The rest is mine, or is it? The Estate of Gertrude Vanderworth

With the release of Superman Returns to Netflix, I thought it’d be the perfect opportunity to talk about the opening scene in which Lex Luthor has billionaires Gertrude Vanderworth sign a last will and testament. This raises some questions. Can a will be valid without witnesses? If so, under what conditions, and are there any challenges to a will drafted and executed under these conditions? In the estate of Gertrude Vanderworth there are legal questions which arise casting doubt on the wills authenticity.


In all states, with the sole exception of Pennsylvania for a will to be valid there must be two witnesses. A beneficiary can sign a will as a witness but they will give up their share of the testator’s (the person that the will is for) estate. Witnesses are usually required so they can validate a will. In Pennsylvania witnesses are not required; this is an important fact as in the movie there are no witnesses able to testify that the decedent (testator after they die) had mental capacity at the signing of the will. DC Comics has a history of being vague about the location of things, presumably to create plot points wherever they may be needed. To keep the discussion interesting, we’ll examine the probate of the Vanderworth estate as if it were within the state of Pennsylvania. Otherwise this will is invalid on execution.

Questionable Signature

The audience knows that Lex Luthor forged the end of Ms. Vanderworth’s signature as she died during the signing. A testator may direct someone to sign a will in their stead or to use a mark in place of their signature; in these instances, even in Pennsylvania, the will requires two witnesses. So, if the forgery were discovered this would invalidate the will.

Undue Influence

The will could be challenged on the basis of “undue influence” and the possibility of fraud which is not required but can fall under the same findings. The legal question here is on how the courts define undue influence. In Pennsylvania the court held that:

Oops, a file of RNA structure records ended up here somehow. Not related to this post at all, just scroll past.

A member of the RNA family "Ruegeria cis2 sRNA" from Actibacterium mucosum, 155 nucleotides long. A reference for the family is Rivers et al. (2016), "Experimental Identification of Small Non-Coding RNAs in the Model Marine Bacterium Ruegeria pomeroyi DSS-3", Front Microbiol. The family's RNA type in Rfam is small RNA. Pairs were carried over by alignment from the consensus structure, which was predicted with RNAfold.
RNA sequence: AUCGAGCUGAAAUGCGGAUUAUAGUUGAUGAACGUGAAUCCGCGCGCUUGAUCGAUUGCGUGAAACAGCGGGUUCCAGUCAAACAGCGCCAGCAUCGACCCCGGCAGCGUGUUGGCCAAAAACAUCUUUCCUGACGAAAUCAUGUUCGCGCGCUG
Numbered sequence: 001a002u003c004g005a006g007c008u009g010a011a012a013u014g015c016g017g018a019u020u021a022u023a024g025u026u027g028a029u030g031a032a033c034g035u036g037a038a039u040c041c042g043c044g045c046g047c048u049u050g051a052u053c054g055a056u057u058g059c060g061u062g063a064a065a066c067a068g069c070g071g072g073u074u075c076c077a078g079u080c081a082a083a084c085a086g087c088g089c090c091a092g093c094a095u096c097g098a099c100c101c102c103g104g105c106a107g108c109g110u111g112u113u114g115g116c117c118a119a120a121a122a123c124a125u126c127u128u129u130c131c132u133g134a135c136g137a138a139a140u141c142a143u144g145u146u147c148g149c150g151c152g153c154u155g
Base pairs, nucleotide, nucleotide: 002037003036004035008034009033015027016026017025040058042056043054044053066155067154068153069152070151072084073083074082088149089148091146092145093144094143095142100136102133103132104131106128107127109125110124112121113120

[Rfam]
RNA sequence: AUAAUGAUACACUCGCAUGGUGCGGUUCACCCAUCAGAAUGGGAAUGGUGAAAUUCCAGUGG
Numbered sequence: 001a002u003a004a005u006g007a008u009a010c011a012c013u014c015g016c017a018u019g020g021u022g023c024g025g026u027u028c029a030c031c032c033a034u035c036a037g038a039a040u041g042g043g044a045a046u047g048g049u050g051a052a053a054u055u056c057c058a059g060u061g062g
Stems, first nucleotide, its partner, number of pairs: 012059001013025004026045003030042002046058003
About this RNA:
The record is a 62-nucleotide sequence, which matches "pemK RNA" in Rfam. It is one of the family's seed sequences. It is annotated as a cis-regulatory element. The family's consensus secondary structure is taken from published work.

“…where the evidence shows (1) bodily infirmity and (2) greatly weakened mental capacity of the testator, and (3) a stranger to the blood of testator, (4) standing in a confidential relation, (5) who is benefited by a will (6) which he has been instrumental in having written, a presumption of undue influence arises. See, Boyd v. Boyd, 66 Pa. 283, 293-94 (1870); Wilson v. Mitchell, 101 Pa. 495 (1882); Stewart Will, 354 Pa. 288, 296, 47 A.2d 204 (1946); Quein Will, 361 Pa. 133, 62 A.2d 909 (1949).”

There is a newer rule that deals with limited intellect but I do not believe that fits the facts of the case. Using the above rule we can examine the facts of the case. Ms. Vanderworth is infirm at the signing of the will she is literally dying. The beneficiary is a stranger to her blood in that they are not related. They shared an intimate marital relation which undoubtedly creates the requirement of confidential relation. Lex Luthor is the sole beneficiary of the will. While we do not see who has written the will it is Mr. Luthor that presents the will to be signed. With these conditions met we turn to the only remaining factor: mental capacity.

Mental Capacity

Ms. Vanderworth has implied that “others” have sent her messages. This by itself does not prove anything, but if this is out of her character to respond it may be evidence of a weakened mental capacity. Another factor is that she ignores the pleas of her family outside the door to her room. This can show a lack of awareness which can be an indicator a lack of mental capacity.

Influencing Circumstances

The judge in this case would also look at the actions surrounding the end of Ms. Vanderworth. Shortly after the signing of the will took place, Mr. Luthor did several things in the span of a few minutes which would bring this into question. He removed a wig, demonstrating he did not present himself in a straitforward manner to Ms. Vanderworth. He frightens one of her heirs with that wig which shows that it was an unexpected reveal. He declares he wants everyone to leave “my house” in a loud manner. The final action taken was bringing the maid with him as he leaves the house. Ms. Vanderworth’s body is not yet cold and he moved onto the maid who showed no surprise or remorse demonstrating a plan of action.

All factors being weighed and the criteria having been met for undue influence, the burden of proof would shift to Mr. Luthor to prove he did not unduly influence Ms. Vanderworth.

Under this analysis it appears that the will executed by Ms. Vanderworth would be deemed invalid under the laws of Pennsylvania due to undue influence and furthermore the will would be invalid in any other state due to the lack of witnesses to Ms. Vanderworth’s testamentary capacity.

It looks like Lex should have just taken out a multimillion dollar insurance policy on Ms. Gertrude Vanderworth. It may not have been as much but it would save him the trouble of probate.

Image: Lex Lurther Image Copyright by Warner Bros. and other respective production studios and distributors. Intended for editorial use only.